Yeah, the concept of cop as judge-jury-executioner has those sorts of connotations, but in practice it’s clear that we’re dealing with some deliberate exaggeration. It’s a case of everything being taken to extremes– cities consisting of 800 million citizens, neighborhoods with 96% unemployment, fear of “mutants” living among us who are human but different– the ills of this world are your classic sci-fi extremes masquerading as real world problems, all decked out in CG and make up for easier consumption. It’s what most good sci-fi has done since the genre was born.

What Dredd’s getting at is the self consuming, self-fulfilling downward spiral that is this sort of shit. Kneejerk reactions beget kneejerk reactions. This world’s gone from nuclear war– the nigh-destruction of civilization as we know it. When that civilization is threatened, civilization reacts in irrational ways. Someone blows up your shit? You ramp up the security in ways that end up hurting your citizens more than the threats which you’re supposedly combating. The way the justice system works in this world is that sort of kneejerk reaction– as crime rises, it seems to free the justice system from expensive trials and the like, but said extreme practices create villains all too willing to fight back with even greater force. The criminals fight back, the Judges fight harder, and so on. Snake eating itself and all that shit.

That’s what’s going on in Dredd that makes it pretty damn relevant and not just another “stupid action movie.” Not that I’ve ever found that to be a bad thing– I don’t need a moral excuse for my action scenes– but it’s nice to know that this is more in line with Dirty Harry than it is with the rah-rah militarism of shit like Transformers.

That action’s solid. The use of slow motion actually makes sense in the context of the movie, since the illegal drug of choice makes the brain believe time passes slower than normal. When it isn’t going for those through-the-druggie’s-perspective scenes, the action’s fairly clearly shot. Not quite as good as the aforementioned The Raid, but not every movie can be that perfect.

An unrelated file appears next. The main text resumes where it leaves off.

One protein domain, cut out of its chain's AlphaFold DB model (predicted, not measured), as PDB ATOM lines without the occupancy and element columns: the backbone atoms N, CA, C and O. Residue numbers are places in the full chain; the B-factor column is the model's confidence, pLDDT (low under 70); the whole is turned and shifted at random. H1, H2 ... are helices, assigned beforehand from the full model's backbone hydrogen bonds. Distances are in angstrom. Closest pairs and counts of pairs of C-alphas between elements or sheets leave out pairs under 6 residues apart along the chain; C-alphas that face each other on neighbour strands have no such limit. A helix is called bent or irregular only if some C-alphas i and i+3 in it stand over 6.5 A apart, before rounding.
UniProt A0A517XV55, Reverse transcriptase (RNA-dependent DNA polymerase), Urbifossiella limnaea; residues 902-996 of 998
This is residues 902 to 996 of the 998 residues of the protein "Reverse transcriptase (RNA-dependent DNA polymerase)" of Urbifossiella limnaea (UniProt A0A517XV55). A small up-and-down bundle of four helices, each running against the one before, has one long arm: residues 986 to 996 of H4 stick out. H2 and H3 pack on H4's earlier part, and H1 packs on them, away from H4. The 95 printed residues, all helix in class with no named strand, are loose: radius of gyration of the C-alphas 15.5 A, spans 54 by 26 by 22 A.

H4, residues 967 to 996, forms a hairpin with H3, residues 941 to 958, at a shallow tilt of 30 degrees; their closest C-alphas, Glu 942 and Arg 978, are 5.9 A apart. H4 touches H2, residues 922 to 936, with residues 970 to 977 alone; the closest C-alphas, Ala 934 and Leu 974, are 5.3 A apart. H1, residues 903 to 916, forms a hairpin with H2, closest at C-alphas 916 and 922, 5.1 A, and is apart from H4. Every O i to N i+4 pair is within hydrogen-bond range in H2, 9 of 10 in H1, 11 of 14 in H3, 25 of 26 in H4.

The movie manages to have a sense of humor to it. Dredd’s a pretty good deadpan sort of character. He’s dead serious about what he’s saying, but you can’t help but laugh at that stark, blunt honesty at times. And I gotta give Karl Urban props for never taking that helmet off.

My only real beef with this movie is the lack of a suitably striking villain. Ma-Ma, the female drug lord behind all this mess, is cool and all, but she doesn’t stick in your brain like the best movie baddies. Let’s compare Dredd to its closest movie counterpart: RoboCop. Yeah, RoboCop takes on a bunch of OCP suits and the father from That 70s Show, but what comes to mind first when you think “RoboCop Bad Guy?” ED-209. It wasn’t the main bad guy– it was just a security drone used by him– but it has that sort of iconic oomph of the best villains.

Dredd’s lacking that. Ma-Ma needed a henchman who stood out like that. Going back to The Raid, Mad Dog was just that. He was the boss’ right hand man, but he’s who you remember the most. Dredd needed his own Mad Dog.

Yeah, this one’s gonna be on my 2012 best movie list.

Wibbly Wobbly

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Sep 222012
 

Okay guys, sorry, I lost track of what day it was and haven’t done a write-up of a Town Called Mercy. That’s on me. I’ll either get to that today-ish or have to make up for it with a double blog next week. Also look forward to a couple of other posts from me about Gravity Falls and some other things.

Maybe soon.

My bad.

 

Edit: Here’s something from someone else…